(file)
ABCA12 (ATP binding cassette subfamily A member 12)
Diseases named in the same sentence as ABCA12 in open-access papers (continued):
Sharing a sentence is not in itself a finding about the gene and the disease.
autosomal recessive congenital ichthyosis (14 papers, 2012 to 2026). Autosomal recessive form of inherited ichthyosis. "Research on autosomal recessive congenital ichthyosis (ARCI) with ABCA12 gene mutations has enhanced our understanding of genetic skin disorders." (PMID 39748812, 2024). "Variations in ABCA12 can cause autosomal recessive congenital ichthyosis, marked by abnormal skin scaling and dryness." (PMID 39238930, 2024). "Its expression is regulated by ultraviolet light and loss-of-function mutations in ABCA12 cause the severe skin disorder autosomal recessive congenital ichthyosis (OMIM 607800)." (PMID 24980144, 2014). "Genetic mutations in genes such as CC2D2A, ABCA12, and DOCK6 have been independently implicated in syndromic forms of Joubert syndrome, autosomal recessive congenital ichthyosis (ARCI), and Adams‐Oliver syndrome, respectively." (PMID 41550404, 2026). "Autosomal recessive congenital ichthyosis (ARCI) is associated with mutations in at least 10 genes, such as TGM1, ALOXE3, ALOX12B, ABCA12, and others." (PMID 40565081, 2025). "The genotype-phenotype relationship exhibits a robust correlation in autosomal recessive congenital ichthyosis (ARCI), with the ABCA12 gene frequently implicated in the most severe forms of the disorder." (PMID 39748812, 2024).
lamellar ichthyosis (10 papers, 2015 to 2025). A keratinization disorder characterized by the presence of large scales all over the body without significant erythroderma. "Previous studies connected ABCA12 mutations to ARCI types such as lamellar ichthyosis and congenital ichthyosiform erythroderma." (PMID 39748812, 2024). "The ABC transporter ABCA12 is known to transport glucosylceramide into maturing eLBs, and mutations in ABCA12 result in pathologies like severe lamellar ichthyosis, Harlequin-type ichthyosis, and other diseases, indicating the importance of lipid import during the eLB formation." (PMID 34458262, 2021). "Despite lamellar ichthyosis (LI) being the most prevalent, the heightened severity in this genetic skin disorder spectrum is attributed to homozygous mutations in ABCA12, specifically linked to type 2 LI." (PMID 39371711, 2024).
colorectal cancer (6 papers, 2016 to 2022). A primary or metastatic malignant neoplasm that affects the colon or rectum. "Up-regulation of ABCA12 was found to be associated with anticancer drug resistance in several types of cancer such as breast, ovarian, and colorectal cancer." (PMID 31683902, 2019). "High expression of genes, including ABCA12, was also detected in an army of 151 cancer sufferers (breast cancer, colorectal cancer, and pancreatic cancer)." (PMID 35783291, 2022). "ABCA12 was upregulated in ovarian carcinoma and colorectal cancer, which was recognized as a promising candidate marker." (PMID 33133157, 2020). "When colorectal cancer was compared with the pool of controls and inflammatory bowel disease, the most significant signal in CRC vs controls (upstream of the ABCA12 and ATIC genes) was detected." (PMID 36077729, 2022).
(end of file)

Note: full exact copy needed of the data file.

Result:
ABCA12 (ATP binding cassette subfamily A member 12)
Diseases named in the same sentence as ABCA12 in open-access papers (continued):
Sharing a sentence is not in itself a finding about the gene and the disease.
autosomal recessive congenital ichthyosis (14 papers, 2012 to 2026). Autosomal recessive form of inherited ichthyosis. "Research on autosomal recessive congenital ichthyosis (ARCI) with ABCA12 gene mutations has enhanced our understanding of genetic skin disorders." (PMID 39748812, 2024). "Variations in ABCA12 can cause autosomal recessive congenital ichthyosis, marked by abnormal skin scaling and dryness." (PMID 39238930, 2024). "Its expression is regulated by ultraviolet light and loss-of-function mutations in ABCA12 cause the severe skin disorder autosomal recessive congenital ichthyosis (OMIM 607800)." (PMID 24980144, 2014). "Genetic mutations in genes such as CC2D2A, ABCA12, and DOCK6 have been independently implicated in syndromic forms of Joubert syndrome, autosomal recessive congenital ichthyosis (ARCI), and Adams‐Oliver syndrome, respectively." (PMID 41550404, 2026). "Autosomal recessive congenital ichthyosis (ARCI) is associated with mutations in at least 10 genes, such as TGM1, ALOXE3, ALOX12B, ABCA12, and others." (PMID 40565081, 2025). "The genotype-phenotype relationship exhibits a robust correlation in autosomal recessive congenital ichthyosis (ARCI), with the ABCA12 gene frequently implicated in the most severe forms of the disorder." (PMID 39748812, 2024).
lamellar ichthyosis (10 papers, 2015 to 2025). A keratinization disorder characterized by the presence of large scales all over the body without significant erythroderma. "Previous studies connected ABCA12 mutations to ARCI types such as lamellar ichthyosis and congenital ichthyosiform erythroderma." (PMID 39748812, 2024). "The ABC transporter ABCA12 is known to transport glucosylceramide into maturing eLBs, and mutations in ABCA12 result in pathologies like severe lamellar ichthyosis, Harlequin-type ichthyosis, and other diseases, indicating the importance of lipid import during the eLB formation." (PMID 34458262, 2021). "Despite lamellar ichthyosis (LI) being the most prevalent, the heightened severity in this genetic skin disorder spectrum is attributed to homozygous mutations in ABCA12, specifically linked to type 2 LI." (PMID 39371711, 2024).
colorectal cancer (6 papers, 2016 to 2022). A primary or metastatic malignant neoplasm that affects the colon or rectum. "Up-regulation of ABCA12 was found to be associated with anticancer drug resistance in several types of cancer such as breast, ovarian, and colorectal cancer." (PMID 31683902, 2019). "High expression of genes, including ABCA12, was also detected in an army of 151 cancer sufferers (breast cancer, colorectal cancer, and pancreatic cancer)." (PMID 35783291, 2022). "ABCA12 was upregulated in ovarian carcinoma and colorectal cancer, which was recognized as a promising candidate marker." (PMID 33133157, 2020). "When colorectal cancer was compared with the pool of controls and inflammatory bowel disease, the most significant signal in CRC vs controls (upstream of the ABCA12 and ATIC genes) was detected." (PMID 36077729, 2022).